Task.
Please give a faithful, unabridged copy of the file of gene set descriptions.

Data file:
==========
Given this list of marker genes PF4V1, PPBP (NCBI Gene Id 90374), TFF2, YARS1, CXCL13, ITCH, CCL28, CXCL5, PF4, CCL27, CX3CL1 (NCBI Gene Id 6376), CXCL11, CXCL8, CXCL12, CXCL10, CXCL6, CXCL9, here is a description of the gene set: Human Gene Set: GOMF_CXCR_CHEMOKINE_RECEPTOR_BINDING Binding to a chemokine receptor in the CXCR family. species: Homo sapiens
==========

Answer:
Given this list of marker genes PF4V1, PPBP (NCBI Gene Id 90374), TFF2, YARS1, CXCL13, ITCH, CCL28, CXCL5, PF4, CCL27, CX3CL1 (NCBI Gene Id 6376), CXCL11, CXCL8, CXCL12, CXCL10, CXCL6, CXCL9, here is a description of the gene set: Human Gene Set: GOMF_CXCR_CHEMOKINE_RECEPTOR_BINDING Binding to a chemokine receptor in the CXCR family. species: Homo sapiens